I was no different, and neither are you, Mr. Nice Guy.

Be the guy that everyone loves and you will find yourself filled with self-doubt and resentment.


You aren’t going to just take a seminar, hug your inner child, attend a mask breaking ceremony. Find closure. The End. 

STEP #1: Accept that your are a Nice Guy. And not in a good way.

Yes, EVERYONE likes you. But how many people respect you?

Yes, everyone adores how happy and gracious you always are. But are you really happy?

I was so committed to validating my worth through the eyes of others that my integrity to myself was always the first thing sacrificed.

STEP #2: Own Your Shit.

Let me clear. You are a grown ass adult. Whether you are 26 or 62, the “cause” of your Nice Guy programming is irrelevant. Nobody owes you an apology. Nobody deserves to carry the responsibility for your decision making today.

YOU WILL NOT CHANGE UNTIL YOU ACCEPT RESPONSIBILITY FOR WHO YOU ARE NOW. I’m not saying you have to take the blame for the development of your subconscious, but you must take responsibility for your decisions and outcomes today and tomorrow. Without that, you will NEVER change.

It wasn’t until I started to change myself that I was able to change the world around me. Truth was that I had not reached my goals because the person I was at that time, was not capable. 

STEP #3: Make Yourself THE Priority

After awareness must come action. I knew I had the talent, the work ethic, the skill, and the integrity. Now I had to set out each day and prove myself right. No more fitting in. No more secret contracts and expectations with people. No more staying small and safe. 

I’m choosing to put myself first. To set boundaries of what and when I am willing to do for others. 

STEP #4: Give Yourself Time

I’d like to say that I did a swan-dive off the edge of my Nice Guy cliff and came up for air as a new man, but there is nothing graceful or swift about changing decades of subconscious programming.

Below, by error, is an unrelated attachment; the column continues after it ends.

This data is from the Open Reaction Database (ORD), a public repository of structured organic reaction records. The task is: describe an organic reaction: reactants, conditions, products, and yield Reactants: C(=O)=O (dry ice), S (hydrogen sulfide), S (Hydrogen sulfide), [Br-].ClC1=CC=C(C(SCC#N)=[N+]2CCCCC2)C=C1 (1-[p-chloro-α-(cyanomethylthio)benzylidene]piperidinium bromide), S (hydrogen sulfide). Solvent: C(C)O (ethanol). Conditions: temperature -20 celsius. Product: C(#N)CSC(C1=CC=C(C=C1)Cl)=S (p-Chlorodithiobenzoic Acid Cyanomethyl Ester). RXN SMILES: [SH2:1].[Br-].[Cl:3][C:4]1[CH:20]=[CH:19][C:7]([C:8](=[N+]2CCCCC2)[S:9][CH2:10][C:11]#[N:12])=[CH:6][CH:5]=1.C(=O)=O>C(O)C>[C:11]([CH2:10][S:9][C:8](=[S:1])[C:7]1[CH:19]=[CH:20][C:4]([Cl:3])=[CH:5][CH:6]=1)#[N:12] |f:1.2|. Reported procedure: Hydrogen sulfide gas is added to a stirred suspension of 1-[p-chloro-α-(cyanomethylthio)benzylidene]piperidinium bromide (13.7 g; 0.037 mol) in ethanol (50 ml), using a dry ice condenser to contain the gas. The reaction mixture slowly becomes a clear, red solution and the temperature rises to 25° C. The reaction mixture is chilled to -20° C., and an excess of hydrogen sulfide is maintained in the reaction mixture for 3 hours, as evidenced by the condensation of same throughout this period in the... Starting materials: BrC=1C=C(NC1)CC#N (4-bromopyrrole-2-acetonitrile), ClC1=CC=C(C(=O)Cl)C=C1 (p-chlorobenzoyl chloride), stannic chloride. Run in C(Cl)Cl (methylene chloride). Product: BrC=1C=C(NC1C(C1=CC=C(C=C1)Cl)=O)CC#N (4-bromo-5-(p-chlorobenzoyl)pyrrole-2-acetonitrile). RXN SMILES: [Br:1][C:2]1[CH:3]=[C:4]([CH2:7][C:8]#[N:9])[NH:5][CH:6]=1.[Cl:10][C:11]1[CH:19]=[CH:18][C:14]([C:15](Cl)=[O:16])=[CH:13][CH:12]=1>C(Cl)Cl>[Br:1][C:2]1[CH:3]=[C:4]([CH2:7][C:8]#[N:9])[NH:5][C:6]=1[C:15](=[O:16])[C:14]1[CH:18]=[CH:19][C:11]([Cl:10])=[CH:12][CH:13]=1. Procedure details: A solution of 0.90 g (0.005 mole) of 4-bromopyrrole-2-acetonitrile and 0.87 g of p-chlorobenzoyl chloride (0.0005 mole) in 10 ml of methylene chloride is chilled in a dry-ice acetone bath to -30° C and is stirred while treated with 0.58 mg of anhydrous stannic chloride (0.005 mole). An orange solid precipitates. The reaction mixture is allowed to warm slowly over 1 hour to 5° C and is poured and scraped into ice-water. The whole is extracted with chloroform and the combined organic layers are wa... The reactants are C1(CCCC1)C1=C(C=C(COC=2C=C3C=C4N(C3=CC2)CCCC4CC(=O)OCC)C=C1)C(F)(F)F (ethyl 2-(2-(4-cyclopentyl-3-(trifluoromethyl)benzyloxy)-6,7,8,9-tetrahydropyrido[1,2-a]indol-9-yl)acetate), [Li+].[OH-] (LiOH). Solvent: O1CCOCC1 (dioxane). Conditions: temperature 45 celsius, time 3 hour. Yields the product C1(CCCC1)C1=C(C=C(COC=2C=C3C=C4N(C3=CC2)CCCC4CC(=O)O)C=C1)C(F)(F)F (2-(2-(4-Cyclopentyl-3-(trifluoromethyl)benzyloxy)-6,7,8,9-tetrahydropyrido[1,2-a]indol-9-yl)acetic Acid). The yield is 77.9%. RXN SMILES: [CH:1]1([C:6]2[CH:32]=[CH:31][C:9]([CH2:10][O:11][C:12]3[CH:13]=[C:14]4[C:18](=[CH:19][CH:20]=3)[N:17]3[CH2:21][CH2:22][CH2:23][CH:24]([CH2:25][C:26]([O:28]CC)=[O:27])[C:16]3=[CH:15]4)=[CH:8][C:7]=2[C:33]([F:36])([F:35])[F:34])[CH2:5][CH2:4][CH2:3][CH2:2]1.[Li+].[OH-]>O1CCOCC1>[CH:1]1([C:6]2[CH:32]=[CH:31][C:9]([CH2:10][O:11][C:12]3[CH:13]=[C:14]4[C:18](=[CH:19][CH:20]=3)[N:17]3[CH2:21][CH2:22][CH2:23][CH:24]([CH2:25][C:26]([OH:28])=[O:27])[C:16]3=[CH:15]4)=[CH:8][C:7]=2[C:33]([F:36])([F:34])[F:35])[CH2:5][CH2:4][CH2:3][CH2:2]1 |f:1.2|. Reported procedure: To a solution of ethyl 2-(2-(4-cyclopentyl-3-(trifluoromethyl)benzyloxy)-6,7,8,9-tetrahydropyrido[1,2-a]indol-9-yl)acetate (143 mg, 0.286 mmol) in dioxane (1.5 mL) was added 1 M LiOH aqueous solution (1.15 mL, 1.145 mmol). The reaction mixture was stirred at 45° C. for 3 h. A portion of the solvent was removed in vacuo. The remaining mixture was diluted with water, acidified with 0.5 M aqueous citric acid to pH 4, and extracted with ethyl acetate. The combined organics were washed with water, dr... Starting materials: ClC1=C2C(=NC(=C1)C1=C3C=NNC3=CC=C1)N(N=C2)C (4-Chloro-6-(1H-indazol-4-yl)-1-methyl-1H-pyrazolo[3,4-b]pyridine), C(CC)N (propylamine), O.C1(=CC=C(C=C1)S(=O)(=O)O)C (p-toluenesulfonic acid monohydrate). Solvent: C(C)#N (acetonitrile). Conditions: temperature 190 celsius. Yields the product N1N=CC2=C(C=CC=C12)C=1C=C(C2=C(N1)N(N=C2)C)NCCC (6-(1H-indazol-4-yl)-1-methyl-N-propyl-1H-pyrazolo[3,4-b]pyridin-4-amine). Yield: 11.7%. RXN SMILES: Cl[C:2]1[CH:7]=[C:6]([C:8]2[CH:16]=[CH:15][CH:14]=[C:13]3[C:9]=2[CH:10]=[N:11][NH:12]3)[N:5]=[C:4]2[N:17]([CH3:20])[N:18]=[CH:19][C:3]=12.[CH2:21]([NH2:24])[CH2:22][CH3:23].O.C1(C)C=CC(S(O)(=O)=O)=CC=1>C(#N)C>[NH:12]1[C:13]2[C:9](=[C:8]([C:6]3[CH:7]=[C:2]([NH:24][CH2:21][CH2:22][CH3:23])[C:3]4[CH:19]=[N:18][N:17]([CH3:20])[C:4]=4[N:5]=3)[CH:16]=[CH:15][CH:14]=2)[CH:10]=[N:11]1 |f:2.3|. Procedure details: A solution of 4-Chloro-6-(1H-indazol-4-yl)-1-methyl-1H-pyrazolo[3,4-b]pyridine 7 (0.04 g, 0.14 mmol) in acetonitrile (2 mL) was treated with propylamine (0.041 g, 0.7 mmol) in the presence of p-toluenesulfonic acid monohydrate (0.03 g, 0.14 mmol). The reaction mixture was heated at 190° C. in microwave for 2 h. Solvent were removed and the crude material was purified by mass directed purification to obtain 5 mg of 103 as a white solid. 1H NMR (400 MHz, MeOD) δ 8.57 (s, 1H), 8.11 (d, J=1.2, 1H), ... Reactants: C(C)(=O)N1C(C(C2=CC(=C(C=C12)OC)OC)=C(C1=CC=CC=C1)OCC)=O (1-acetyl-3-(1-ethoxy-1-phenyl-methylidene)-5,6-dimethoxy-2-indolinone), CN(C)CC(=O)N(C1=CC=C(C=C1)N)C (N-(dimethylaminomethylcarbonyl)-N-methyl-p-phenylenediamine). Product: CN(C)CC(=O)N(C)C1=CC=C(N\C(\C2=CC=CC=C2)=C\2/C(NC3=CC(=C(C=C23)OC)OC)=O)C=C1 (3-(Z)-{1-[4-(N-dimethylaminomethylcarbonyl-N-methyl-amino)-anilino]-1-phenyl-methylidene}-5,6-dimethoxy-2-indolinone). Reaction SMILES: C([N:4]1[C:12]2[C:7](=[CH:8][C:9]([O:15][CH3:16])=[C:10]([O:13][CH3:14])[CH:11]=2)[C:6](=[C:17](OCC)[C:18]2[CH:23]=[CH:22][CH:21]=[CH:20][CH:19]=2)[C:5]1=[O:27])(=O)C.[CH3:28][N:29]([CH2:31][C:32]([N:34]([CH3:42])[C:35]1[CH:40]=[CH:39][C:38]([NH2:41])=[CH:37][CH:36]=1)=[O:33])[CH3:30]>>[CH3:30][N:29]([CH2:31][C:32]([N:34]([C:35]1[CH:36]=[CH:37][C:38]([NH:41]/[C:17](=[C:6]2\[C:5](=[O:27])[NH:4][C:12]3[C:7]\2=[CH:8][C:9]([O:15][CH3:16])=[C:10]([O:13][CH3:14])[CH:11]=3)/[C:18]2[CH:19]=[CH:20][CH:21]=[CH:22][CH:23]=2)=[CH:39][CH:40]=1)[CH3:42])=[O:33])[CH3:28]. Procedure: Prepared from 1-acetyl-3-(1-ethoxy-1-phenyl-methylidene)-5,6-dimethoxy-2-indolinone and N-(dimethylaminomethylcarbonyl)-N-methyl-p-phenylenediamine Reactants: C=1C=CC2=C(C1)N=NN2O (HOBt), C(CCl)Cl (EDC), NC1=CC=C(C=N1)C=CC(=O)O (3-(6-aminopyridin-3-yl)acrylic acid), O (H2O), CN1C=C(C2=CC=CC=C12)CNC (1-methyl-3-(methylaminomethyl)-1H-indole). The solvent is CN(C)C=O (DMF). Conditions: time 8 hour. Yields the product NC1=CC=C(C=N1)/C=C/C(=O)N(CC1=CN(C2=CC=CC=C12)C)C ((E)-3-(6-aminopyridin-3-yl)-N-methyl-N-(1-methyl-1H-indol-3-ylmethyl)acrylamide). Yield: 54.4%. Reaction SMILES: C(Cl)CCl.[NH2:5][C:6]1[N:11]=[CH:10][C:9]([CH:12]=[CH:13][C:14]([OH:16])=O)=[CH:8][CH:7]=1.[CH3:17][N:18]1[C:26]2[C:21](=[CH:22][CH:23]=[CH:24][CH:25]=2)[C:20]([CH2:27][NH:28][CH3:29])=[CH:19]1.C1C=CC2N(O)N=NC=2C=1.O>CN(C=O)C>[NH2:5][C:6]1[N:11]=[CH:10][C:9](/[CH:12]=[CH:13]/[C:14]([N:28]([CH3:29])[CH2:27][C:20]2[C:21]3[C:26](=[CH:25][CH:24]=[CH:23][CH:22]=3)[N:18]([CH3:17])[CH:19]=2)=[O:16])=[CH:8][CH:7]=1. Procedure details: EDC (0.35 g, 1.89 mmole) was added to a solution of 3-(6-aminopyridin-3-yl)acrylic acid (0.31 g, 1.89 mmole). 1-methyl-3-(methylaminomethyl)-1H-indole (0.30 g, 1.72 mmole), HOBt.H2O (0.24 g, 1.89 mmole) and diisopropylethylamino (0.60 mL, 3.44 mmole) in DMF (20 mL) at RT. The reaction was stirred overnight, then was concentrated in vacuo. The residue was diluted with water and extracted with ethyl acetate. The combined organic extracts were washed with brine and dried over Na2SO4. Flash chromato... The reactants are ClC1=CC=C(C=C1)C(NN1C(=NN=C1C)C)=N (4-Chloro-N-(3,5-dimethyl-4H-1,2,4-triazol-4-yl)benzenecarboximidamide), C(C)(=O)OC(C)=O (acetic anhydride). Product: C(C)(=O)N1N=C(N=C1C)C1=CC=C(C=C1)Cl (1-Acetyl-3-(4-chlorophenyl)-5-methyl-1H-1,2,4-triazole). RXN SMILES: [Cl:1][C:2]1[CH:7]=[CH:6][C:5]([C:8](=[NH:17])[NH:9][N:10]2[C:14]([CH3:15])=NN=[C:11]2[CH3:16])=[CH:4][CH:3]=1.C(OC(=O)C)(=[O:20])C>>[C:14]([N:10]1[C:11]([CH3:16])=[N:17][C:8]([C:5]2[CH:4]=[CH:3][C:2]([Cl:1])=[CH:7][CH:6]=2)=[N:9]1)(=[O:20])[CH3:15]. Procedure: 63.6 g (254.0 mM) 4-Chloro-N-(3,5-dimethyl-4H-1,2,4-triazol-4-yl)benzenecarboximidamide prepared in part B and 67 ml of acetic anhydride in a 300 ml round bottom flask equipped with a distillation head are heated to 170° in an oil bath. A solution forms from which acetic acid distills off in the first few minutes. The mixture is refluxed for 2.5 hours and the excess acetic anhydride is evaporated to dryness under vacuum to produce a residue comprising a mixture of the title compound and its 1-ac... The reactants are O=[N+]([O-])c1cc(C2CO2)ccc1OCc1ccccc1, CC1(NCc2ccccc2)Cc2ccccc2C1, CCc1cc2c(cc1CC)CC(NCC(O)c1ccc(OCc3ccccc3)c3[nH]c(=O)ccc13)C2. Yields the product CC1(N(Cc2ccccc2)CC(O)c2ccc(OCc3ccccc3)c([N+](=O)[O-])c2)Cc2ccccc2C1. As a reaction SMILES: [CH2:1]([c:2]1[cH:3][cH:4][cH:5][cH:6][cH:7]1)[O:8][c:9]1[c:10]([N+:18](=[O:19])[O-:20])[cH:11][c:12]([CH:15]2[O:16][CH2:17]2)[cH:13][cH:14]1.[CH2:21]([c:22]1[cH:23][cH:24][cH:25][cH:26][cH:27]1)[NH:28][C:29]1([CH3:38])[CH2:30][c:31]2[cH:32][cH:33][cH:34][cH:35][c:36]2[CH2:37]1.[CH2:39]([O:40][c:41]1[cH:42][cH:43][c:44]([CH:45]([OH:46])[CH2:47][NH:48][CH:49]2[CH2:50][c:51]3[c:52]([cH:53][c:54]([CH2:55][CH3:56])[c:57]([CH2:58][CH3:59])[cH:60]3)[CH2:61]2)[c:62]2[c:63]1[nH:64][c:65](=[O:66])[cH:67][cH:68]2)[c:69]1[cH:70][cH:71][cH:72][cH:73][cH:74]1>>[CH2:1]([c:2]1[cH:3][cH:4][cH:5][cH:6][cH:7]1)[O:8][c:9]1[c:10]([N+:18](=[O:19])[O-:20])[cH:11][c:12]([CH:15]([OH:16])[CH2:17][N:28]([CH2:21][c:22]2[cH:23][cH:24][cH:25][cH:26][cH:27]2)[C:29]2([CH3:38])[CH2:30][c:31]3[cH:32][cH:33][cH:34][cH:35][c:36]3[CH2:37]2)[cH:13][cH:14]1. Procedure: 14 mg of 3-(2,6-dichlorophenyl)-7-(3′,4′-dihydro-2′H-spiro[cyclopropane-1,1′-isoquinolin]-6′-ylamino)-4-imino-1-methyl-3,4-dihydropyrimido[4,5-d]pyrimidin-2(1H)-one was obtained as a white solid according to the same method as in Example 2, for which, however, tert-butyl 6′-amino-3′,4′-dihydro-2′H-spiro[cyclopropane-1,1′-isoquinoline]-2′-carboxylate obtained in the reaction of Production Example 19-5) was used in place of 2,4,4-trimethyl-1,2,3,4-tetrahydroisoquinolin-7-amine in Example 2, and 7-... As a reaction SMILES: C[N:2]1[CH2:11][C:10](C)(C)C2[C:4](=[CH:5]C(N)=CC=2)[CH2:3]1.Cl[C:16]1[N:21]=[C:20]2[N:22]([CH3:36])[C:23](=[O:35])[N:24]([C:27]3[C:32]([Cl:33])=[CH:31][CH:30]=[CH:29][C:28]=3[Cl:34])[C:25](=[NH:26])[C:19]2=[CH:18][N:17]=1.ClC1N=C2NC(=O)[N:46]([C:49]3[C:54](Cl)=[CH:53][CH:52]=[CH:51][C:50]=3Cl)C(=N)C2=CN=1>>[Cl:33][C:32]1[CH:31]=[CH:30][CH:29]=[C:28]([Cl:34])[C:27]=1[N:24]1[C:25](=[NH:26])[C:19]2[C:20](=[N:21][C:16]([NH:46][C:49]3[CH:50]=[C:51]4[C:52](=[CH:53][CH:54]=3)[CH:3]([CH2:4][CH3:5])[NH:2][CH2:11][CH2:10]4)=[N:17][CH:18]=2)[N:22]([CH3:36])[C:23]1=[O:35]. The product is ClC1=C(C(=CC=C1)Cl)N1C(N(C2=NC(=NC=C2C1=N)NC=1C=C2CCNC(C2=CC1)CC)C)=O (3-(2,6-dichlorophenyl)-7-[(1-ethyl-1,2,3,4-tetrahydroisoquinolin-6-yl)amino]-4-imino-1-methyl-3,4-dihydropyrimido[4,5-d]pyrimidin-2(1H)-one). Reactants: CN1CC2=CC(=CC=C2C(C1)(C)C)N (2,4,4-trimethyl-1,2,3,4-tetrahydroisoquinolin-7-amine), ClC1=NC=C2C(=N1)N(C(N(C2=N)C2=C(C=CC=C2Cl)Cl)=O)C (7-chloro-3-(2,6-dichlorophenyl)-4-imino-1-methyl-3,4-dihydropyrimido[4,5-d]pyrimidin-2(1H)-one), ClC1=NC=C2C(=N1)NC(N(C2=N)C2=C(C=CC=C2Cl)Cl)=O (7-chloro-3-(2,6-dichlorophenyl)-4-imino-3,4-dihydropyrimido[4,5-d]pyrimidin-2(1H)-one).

This is no Kill Bill, sudden death-style battle (our egos are way to powerful). This is long, tedious combination of self-awareness and small actions that slowly break old and unconscious belief systems, like a slow drip of morphine to ease any pain death by a thousand little cuts (unlike a Quentin Tarantino movie, which is just slow, then suddenly ends with graphic death. Yes, I get to have my own opinion on Kill Bill). 


It’s been years of trial and error, resistance, backslides and many slices of humble pie. And, the process isn’t finished. Once I stopped trying to “fix” myself and embraced the endless labyrinth of perception, I began to zoom out and see just how amazing life is.

I am recognizing that all people can’t be saved and all problems can’t be fixed, nor is it my place to attempt to do so. This allows me to take that time to deal with my own shit. To look in the mirror. To focus on me and eliminate distractions and excuses for not becoming the person I can be and living the life I should be. 

I’m choosing to do what is right and what is fair. This may not always be nice in the moment, but it might just be the kindest act of all. And that’s what makes this process so powerful. I hope you decide to take the leap.